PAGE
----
Just as we developed robust mechanisms to track and hinder foreign terrorists in the aftermath of 9/11, we need the same type of response today to address white-supremacist extremists and neo-Nazis.
White supremacists are on the march — and this reality is increasingly recognized by law enforcement.
Still, close to a year after the attack in Pittsburgh, there’s much more we can do to address the threat.
The federal government — and law enforcement specifically — currently lacks the authority and proper tools to address domestic foreign terrorist organizations in the ways that it has effectively fought against foreign terrorist organizations.
Lastly, religious communities must act more decisively.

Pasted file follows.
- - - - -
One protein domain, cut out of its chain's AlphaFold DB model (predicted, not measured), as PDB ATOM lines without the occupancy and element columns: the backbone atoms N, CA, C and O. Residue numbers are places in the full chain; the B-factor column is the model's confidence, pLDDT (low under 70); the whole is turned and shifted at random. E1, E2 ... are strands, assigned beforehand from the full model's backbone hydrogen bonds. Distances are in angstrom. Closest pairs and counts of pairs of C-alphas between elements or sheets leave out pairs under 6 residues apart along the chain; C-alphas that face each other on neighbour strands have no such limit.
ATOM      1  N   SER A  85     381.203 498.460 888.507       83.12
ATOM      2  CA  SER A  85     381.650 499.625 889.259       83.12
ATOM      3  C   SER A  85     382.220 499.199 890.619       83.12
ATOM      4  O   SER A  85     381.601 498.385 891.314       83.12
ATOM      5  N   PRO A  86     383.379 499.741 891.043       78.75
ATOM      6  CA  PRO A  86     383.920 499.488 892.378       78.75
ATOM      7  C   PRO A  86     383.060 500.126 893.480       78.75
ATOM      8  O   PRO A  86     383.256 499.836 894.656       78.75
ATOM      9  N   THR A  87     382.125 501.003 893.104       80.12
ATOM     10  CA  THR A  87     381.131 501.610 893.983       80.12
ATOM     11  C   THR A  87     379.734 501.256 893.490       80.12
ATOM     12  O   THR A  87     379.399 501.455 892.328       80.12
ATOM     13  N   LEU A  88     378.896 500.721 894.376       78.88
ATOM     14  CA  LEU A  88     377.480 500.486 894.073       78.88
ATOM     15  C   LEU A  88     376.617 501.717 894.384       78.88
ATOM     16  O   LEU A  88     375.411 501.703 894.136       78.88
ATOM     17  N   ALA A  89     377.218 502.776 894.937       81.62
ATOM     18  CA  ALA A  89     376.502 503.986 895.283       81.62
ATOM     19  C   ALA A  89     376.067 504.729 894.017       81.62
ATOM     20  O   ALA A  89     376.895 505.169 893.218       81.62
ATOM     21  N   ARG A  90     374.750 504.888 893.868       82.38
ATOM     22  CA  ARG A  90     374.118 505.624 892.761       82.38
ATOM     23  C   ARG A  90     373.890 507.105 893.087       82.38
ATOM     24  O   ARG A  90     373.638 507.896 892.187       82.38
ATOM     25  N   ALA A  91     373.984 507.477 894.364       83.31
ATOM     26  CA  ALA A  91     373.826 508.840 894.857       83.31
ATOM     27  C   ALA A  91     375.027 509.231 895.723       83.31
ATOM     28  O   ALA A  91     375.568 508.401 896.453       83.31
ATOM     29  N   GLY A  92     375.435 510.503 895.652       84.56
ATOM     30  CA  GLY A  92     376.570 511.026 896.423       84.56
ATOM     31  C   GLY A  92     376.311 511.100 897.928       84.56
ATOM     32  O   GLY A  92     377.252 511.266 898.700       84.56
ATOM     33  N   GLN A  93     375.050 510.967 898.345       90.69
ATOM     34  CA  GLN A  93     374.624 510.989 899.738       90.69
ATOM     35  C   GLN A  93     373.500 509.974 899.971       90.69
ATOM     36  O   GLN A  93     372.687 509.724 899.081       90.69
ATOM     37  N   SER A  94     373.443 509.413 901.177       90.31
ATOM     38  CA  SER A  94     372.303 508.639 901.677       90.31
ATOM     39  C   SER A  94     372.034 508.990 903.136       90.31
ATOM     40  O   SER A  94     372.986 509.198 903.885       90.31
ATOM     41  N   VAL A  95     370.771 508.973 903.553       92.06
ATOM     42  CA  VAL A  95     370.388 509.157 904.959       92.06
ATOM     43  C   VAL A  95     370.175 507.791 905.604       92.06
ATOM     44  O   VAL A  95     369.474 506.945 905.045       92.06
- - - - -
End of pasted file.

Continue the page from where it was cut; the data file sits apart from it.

Most religious facilities are designed to be welcoming, open places where the faithful gather. In the Jewish community, we are taught to welcome the stranger. This can become a vulnerability. We must now balance policies that welcome the stranger with the concern of ensuring that the stranger does not mean us harm.
One would think that after Pittsburgh, Poway and Halle, religious groups would be doing all they could to protect their places of worship. There have been improvements, but not enough.
These moves are encouraging, but they’re only a start.
We cannot allow the fear of violence and the reality of hatred dissuade us from practicing our religion. This means we need to empower our community, and provide law enforcement with the tools and authority they need to foil white-supremacist violence.
One year ago, 11 lives were lost thanks to white supremacist-fueled hate. The government and religious communities everywhere must work harder to ensure we’re doing everything we can to monitor and stop white supremacists before they can strike again.